Why do you write Gothic romance?
I didn’t set out to. I’d intended to write a contemporary romantic suspense set in the most romantic place I’d ever visited—Cordes sur Ciel, a hilltop town in southern France. It even has a town square called Place de la Bride!
But then my hero turned out to be the aloof, brooding type, reminiscent of Mr Rochester…and I discovered Cordes’ eight hundred years of history and all the legends, myths and symbolism surrounding the heretic Cathars who found refuge there. The plot evolved from one of the most persistent stories about the Cathars.
What kind of stories do you like to read?
I like page-turner books with developing relationships. Ones that evolve through a series of books are a particular delight. No surprises, I’m always drawn to stories where the plot is driven by things that happened far in the past, and by forgotten family secrets.
There’s a small niche that I style ‘genealogical fiction’ that I’ve devoured, too. Whether the book is a crime thriller or a family history procedural, it raises themes of identity and heredity. As an adoptee who didn’t meet a blood relative till the age of twenty six, I can’t resist them. One day, before too long, I’ll write one.
What books would you want on a Desert Island?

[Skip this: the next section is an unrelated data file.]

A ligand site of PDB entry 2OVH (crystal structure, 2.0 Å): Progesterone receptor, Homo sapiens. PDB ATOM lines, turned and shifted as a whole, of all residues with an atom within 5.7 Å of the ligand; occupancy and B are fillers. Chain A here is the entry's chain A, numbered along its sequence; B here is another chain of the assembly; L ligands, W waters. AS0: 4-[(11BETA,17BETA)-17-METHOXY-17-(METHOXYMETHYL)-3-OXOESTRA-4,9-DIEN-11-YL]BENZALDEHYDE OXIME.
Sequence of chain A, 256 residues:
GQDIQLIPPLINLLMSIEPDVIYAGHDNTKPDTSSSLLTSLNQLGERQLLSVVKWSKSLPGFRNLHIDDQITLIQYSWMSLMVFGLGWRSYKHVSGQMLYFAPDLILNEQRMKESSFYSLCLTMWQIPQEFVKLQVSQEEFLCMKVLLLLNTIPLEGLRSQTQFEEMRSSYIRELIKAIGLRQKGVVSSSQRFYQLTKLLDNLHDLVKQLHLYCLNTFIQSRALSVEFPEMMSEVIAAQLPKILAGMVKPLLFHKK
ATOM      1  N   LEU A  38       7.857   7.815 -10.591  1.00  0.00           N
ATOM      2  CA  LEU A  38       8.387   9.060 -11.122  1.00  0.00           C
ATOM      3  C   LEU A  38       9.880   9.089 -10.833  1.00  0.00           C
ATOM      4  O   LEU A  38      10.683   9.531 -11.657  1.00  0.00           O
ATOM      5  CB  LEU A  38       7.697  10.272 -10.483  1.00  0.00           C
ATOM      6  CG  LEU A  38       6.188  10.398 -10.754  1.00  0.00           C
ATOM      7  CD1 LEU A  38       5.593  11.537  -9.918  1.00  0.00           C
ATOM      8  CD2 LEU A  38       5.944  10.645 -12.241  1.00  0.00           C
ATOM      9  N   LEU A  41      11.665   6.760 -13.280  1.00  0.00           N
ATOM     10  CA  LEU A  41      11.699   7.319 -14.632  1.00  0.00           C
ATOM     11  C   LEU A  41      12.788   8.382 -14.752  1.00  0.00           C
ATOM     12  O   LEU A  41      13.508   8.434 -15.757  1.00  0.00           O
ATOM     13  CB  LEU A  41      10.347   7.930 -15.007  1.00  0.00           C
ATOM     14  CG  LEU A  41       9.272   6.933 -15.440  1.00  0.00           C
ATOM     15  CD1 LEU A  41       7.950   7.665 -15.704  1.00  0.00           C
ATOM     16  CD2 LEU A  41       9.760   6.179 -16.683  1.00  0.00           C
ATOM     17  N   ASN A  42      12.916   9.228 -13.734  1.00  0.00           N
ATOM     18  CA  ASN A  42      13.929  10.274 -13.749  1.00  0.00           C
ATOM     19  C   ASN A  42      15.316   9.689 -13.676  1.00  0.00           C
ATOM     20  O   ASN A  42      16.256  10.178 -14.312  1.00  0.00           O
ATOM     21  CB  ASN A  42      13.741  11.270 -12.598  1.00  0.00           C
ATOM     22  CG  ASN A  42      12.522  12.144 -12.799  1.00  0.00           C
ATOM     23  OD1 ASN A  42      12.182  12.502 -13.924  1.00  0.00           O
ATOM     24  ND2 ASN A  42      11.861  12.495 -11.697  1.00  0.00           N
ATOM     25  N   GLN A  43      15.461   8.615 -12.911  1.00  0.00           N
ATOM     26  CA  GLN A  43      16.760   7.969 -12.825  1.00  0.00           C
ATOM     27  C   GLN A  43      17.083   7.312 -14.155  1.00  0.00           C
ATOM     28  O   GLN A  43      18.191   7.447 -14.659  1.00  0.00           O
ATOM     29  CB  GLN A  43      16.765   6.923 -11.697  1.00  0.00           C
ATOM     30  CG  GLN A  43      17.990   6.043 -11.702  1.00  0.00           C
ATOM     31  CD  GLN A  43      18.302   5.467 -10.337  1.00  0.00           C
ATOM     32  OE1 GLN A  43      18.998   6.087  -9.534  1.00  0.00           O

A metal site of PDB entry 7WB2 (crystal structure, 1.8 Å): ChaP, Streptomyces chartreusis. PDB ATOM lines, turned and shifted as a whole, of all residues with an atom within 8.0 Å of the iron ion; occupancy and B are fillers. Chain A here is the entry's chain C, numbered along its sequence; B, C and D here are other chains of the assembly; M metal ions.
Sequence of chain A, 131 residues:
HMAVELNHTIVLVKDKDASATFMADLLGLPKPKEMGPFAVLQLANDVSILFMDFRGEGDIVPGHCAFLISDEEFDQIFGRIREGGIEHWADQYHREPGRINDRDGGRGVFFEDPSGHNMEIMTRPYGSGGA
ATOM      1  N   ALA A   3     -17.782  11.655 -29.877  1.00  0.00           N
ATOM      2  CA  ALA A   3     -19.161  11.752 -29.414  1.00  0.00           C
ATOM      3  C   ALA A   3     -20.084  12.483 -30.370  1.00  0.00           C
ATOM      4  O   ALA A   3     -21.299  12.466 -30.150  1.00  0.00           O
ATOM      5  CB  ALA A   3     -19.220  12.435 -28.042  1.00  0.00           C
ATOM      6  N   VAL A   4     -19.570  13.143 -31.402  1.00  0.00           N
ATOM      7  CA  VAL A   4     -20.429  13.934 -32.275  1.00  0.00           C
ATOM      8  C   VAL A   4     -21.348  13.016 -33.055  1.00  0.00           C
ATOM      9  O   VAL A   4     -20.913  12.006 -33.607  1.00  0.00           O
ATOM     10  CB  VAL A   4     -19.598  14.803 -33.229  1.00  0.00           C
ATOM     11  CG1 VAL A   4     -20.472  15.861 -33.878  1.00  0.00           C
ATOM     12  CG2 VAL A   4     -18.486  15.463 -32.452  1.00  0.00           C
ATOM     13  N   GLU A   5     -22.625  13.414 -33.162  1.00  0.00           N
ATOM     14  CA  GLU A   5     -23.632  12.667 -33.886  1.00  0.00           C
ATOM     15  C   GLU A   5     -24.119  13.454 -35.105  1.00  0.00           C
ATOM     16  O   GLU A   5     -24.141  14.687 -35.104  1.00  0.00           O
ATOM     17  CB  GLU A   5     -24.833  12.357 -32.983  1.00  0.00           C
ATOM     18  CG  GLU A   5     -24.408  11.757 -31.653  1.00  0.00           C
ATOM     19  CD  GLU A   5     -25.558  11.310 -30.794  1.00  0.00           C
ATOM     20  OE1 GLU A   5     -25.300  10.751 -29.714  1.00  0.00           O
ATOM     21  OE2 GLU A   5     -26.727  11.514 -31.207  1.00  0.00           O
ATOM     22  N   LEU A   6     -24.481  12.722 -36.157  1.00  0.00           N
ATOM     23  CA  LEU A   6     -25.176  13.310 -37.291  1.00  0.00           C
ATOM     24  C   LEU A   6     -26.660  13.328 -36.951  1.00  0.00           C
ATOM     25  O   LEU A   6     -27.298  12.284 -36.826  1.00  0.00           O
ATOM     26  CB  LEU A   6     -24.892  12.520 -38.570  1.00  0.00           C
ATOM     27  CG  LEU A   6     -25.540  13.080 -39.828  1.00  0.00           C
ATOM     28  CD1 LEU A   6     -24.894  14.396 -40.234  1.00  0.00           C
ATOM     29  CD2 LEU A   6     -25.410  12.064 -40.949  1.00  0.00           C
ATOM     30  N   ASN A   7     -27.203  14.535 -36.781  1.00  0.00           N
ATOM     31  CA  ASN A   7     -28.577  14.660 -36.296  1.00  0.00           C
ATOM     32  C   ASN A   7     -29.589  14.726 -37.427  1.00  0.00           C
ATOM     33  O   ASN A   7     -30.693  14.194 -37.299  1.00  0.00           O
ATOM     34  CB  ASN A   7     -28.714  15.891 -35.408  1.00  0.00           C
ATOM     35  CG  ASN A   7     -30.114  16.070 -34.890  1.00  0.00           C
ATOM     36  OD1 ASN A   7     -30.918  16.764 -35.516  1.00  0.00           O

If I could only have three, they’d be:
- Monsignor Quixote by Grahame Greene. It’s so gentle and full of wisdom, a real late-stage book that couldn’t have been written by a younger Greene. Quixote and Panchez’s picnics by the Spanish roadside with bread, wine and manchega cheese are delightful and relaxing.
- Crocodile on a Sandbank by Elizabeth Peters. I adore her feisty, self-reliant heroine, Amelia Peabody, and her thoroughly modern marriage—in the late nineteenth century—to Egyptologist Radcliffe Emerson
- The Wolves of Willoughby Chase by Joan Aiken. Yes, a children’s book. It’s brilliantly Gothic with its wolves in the wild, wintry landscape, and the cruel governess who runs the orphan school. It has a story arc which is deeply comforting. As Oscar Wilde put it, “The good ended happily, and the bad unhappily. That is what Fiction means.”
That said, my aspiration as a writer is one day to be given the accolade ‘the new Mary Stewart’. She combined contemporary romantic suspense stories, some using Gothic motifs, with beautifully described locations. I once took a holiday to the White Mountains of Crete solely due to her book The Moon-Spinners, which began with the wonderful line,
‘It was the egret, flying out of the lemon-grove, that started it.’
Have you always written stories?
My love of writing stories surfaced in primary school. When, eventually, I learned that my by-blood uncle and great grandfather had been the storytellers in their communities, it made perfect sense.
Where in the world are you, and what do you do?
Paradoxically, given my love of old places, I live in a very young country, New Zealand, with my husband and two adult children. By day, I’m a business strategy consultant. When I’m not working or writing, I can be found digging into my family history—having twice the usual number of trees is one of the blessings of adoption.